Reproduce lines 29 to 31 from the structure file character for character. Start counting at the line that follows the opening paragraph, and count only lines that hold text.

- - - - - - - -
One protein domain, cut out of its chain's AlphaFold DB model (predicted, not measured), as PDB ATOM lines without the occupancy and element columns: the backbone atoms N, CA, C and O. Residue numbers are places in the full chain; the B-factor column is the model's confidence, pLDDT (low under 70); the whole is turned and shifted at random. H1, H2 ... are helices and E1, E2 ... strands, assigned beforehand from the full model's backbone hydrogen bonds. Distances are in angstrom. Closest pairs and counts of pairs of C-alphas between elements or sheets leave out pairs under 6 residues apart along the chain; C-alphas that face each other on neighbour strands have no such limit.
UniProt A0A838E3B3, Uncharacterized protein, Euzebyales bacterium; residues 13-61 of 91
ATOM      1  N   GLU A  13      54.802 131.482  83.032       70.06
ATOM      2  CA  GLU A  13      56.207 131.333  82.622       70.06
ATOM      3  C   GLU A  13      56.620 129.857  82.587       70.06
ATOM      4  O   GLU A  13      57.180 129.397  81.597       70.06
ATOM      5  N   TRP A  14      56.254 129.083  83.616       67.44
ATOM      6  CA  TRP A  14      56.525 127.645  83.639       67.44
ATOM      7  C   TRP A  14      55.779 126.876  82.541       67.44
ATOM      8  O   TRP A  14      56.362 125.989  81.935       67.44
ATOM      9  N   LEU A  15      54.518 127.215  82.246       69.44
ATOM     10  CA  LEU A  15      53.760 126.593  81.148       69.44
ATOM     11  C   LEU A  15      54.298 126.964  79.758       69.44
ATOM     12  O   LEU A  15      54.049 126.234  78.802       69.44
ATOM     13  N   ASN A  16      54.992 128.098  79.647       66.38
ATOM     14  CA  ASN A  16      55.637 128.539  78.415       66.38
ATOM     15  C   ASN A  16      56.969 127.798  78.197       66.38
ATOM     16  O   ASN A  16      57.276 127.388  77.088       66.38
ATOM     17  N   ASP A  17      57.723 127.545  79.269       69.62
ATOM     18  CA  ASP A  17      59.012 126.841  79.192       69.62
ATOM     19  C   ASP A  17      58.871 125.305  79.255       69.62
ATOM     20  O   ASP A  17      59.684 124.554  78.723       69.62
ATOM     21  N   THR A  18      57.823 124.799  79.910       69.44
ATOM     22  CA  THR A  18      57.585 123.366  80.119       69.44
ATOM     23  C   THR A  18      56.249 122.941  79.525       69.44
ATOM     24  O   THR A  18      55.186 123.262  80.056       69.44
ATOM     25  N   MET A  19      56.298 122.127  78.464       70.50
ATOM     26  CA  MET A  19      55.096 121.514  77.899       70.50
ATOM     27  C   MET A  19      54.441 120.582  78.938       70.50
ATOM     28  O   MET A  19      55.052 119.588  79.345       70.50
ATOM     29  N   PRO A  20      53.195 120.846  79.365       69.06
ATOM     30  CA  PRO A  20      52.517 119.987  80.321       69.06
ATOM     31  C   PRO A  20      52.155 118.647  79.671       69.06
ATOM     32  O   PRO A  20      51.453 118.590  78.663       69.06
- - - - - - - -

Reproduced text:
ATOM     28  O   MET A  19      55.052 119.588  79.345       70.50
ATOM     29  N   PRO A  20      53.195 120.846  79.365       69.06
ATOM     30  CA  PRO A  20      52.517 119.987  80.321       69.06